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Serving the community instead of overbuilding

Catholic community building in Balatonszőlős.

The superior of Tihany Benedictine Abbey, Norbert Jeromos Mihályi, i.e. Father Jeromos, entrusted our office with the design of a small Catholic community building, next to the church in Balatonszőlős, of which he is the spiritual servant and head of the parish.

Father Jeromos is a Benedictine monk from Tihany, who was elected by the monks as their leader, and he is not an abbot only because there are no twelve. As a manager, he decides on the projects, what they bid for, what improvements would be implemented, and he bids for architects and suppliers. We have previously worked together on the interior design of the student hostel next to Tihany Abbey.

This time, he came up with modest demands: he asked for a small house with a communal space, i.e. a "cake shop", where the congregation can still be together after mass or at independent events. The building includes a washroom, plus a separate sacristy room - with its own washroom with shower - for the priest's preparations, and where the priest can even sleep. Bivouac accommodation is being built above the water block. And that's all.

It was an architectural requirement that the house fit the Szźz Mária Neve church on the plot. The church as a mass and its external features determined our design approach. We tried to achieve this by using similar materials: brick wall, wooden carpentry structure, white plaster, brown slate roof. For the brown slate roof, we were very happy to find tin of the same color for the gutter and gable wall coverings. The doors and windows are made of wood by a local specialist, as is the carpentry work by a church member. The technical inspector is the highly experienced Ther Antal, also from the area.

With the installation of the new building, we made sure that it did not take away the "light" of the church: the church is located in the middle of the plot at the front, the community building recedes to the back corner. In exchange for discretion, the side wall takes up the line of the plot boundary, which forms an angle with the ridge, thus turning into a playfully asymmetrical mass.

The "pastry" room itself can be compared to a kitchen-dining room: the faithful can sit around a large table, in summer the large, three-wing accordion door can be opened, so the interior space is expanded with a terrace.

From a top view, the fit can be seen almost literally: the two buildings could even be fitted together like two pieces of a puzzle. At the same time, in adapting to the shape of the church, we started from the high roof, but, as Tamás Tótszabó says, "perhaps we wanted to introduce a little game for our own entertainment, so that it is not just a simple, gabled, classic house-shaped mass, but something that responds more to the plot boundary. The L-shaped, slanted shape comes from the rear, block-closing shape." The gradual rise of the lower plane of the roof is thus given by the geometry (the ridge is not parallel to the plot boundary, but forms an even-degree angle with it, because of this the plot boundary is constantly cut off from the pitched roof), but the line stretching towards the sky can be interpreted as a subtle sacral allusion.< /p>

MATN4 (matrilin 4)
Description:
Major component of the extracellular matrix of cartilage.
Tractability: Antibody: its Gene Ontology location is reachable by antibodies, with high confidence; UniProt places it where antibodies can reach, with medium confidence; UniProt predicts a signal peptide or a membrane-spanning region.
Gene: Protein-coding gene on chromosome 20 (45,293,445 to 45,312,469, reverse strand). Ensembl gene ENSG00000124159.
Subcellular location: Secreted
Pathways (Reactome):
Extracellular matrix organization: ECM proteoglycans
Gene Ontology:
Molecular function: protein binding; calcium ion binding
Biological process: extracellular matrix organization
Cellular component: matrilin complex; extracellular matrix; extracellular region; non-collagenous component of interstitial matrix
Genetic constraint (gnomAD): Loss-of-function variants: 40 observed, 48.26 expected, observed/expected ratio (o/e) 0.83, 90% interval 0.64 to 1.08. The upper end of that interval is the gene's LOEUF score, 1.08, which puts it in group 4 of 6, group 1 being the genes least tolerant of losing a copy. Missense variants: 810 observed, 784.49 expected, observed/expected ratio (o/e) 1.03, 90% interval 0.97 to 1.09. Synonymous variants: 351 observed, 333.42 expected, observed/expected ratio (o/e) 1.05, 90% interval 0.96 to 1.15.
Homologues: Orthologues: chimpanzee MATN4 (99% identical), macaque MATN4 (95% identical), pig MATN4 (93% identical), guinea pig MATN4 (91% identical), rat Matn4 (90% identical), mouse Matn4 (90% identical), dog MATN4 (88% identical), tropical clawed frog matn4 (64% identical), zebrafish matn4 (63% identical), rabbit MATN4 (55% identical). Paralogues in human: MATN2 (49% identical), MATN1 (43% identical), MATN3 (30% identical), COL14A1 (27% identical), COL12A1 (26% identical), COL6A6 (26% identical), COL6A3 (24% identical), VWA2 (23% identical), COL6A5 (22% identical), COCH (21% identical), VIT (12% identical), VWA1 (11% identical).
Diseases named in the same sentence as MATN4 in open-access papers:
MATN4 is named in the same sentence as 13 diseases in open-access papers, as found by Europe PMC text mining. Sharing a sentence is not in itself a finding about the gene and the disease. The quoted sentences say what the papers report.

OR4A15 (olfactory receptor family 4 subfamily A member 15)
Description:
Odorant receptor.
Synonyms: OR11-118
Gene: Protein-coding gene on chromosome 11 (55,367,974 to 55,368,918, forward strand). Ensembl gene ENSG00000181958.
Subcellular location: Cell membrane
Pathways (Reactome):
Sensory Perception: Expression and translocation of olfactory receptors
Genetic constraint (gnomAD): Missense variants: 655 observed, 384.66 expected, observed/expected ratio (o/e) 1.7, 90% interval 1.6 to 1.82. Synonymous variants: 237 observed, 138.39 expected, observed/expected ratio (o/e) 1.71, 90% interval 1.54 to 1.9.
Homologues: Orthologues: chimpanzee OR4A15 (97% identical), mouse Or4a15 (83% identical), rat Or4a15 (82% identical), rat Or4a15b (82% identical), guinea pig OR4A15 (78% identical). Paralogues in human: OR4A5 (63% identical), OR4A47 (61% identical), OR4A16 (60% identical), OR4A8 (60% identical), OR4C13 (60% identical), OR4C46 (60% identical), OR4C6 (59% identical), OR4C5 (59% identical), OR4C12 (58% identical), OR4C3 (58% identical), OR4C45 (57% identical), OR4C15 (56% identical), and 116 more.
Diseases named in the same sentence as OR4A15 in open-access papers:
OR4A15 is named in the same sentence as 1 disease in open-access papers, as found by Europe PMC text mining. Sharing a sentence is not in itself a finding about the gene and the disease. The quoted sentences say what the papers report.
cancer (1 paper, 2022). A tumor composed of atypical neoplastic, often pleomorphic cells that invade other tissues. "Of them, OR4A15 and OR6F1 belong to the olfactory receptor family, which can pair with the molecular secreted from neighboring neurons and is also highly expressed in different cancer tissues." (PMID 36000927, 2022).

In order to install the building, the stone cross from the middle of the 20th century had to be moved away, which was not a problem for the locals - the father was even happy about it, because it was closer to the main road - but the construction was all the more difficult. They were afraid that the cross would break, so they removed it carefully, taking it into several pieces, and in its new place, it received a fresh, stronger foundation. Until now, there was no water and sewer connection, so that had to be taken care of

But what was it like to design a well-meaning puritan building after such complex works as the Telekom flagship store or the conversion of the former Sasok house?

Personally, I really like to design church-related, puritanical things, because often the client would overdecorate and overbuild the house, while the church client does not measure in terms of material values, but only wants to provide a place for human encounters, and is satisfied if it is completely it is created in a simple way, by fulfilling the minimum conditions - continues Tamás. - These are always good jobs, because our ideas are welcomed, there are no exaggerated expectations, on the other hand, we have to pay close attention to the costs, because all church projects have to fit into the budget.

There is no false ceiling in the communal space, the ceiling height is relatively high, so anyone who enters it is greeted by a sense of space that belies the dimensions of the small building. This also made it suitable for placing a boarded-up inter-level floor above the water blocks, which can be climbed up by a ladder and can function as a kind of bivouac accommodation, believers and pilgrims can even sleep there.

The building was handed over and consecrated in March this year with the blessing of Father Jeromos and Archbishop György Udvardy of Veszprém.

Catholic community center, BalatonszőlősArchitecture: Pyxis Nautica

Year of design: 2019Year of construction: 2021

Gross floor area: 38.29 m2

Premises: community space, vestibule, toilet, bathroom, sacristy, attic

Photo: Bálint Jaksa

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